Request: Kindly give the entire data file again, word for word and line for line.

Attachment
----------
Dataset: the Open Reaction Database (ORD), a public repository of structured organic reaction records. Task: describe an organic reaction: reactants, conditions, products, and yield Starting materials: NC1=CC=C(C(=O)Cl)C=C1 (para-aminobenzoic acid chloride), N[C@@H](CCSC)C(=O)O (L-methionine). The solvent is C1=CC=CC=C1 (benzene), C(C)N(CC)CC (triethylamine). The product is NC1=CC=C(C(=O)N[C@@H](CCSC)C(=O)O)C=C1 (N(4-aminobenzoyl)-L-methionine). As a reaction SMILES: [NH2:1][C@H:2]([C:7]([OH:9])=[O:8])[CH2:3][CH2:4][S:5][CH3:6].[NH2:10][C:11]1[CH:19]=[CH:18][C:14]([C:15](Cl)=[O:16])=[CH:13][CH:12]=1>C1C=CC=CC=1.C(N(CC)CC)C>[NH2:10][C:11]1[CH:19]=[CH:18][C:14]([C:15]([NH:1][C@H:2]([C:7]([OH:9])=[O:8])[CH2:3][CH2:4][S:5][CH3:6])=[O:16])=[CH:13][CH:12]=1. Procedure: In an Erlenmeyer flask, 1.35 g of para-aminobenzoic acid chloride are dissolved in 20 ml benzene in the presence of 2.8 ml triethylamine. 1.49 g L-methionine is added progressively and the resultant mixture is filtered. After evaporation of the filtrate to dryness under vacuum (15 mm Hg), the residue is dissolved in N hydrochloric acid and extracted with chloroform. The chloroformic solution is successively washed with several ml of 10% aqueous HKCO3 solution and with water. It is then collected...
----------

Dataset: the Open Reaction Database (ORD), a public repository of structured organic reaction records. Task: describe an organic reaction: reactants, conditions, products, and yield Starting materials: NC1=CC=C(C(=O)Cl)C=C1 (para-aminobenzoic acid chloride), N[C@@H](CCSC)C(=O)O (L-methionine). The solvent is C1=CC=CC=C1 (benzene), C(C)N(CC)CC (triethylamine). The product is NC1=CC=C(C(=O)N[C@@H](CCSC)C(=O)O)C=C1 (N(4-aminobenzoyl)-L-methionine). As a reaction SMILES: [NH2:1][C@H:2]([C:7]([OH:9])=[O:8])[CH2:3][CH2:4][S:5][CH3:6].[NH2:10][C:11]1[CH:19]=[CH:18][C:14]([C:15](Cl)=[O:16])=[CH:13][CH:12]=1>C1C=CC=CC=1.C(N(CC)CC)C>[NH2:10][C:11]1[CH:19]=[CH:18][C:14]([C:15]([NH:1][C@H:2]([C:7]([OH:9])=[O:8])[CH2:3][CH2:4][S:5][CH3:6])=[O:16])=[CH:13][CH:12]=1. Procedure: In an Erlenmeyer flask, 1.35 g of para-aminobenzoic acid chloride are dissolved in 20 ml benzene in the presence of 2.8 ml triethylamine. 1.49 g L-methionine is added progressively and the resultant mixture is filtered. After evaporation of the filtrate to dryness under vacuum (15 mm Hg), the residue is dissolved in N hydrochloric acid and extracted with chloroform. The chloroformic solution is successively washed with several ml of 10% aqueous HKCO3 solution and with water. It is then collected...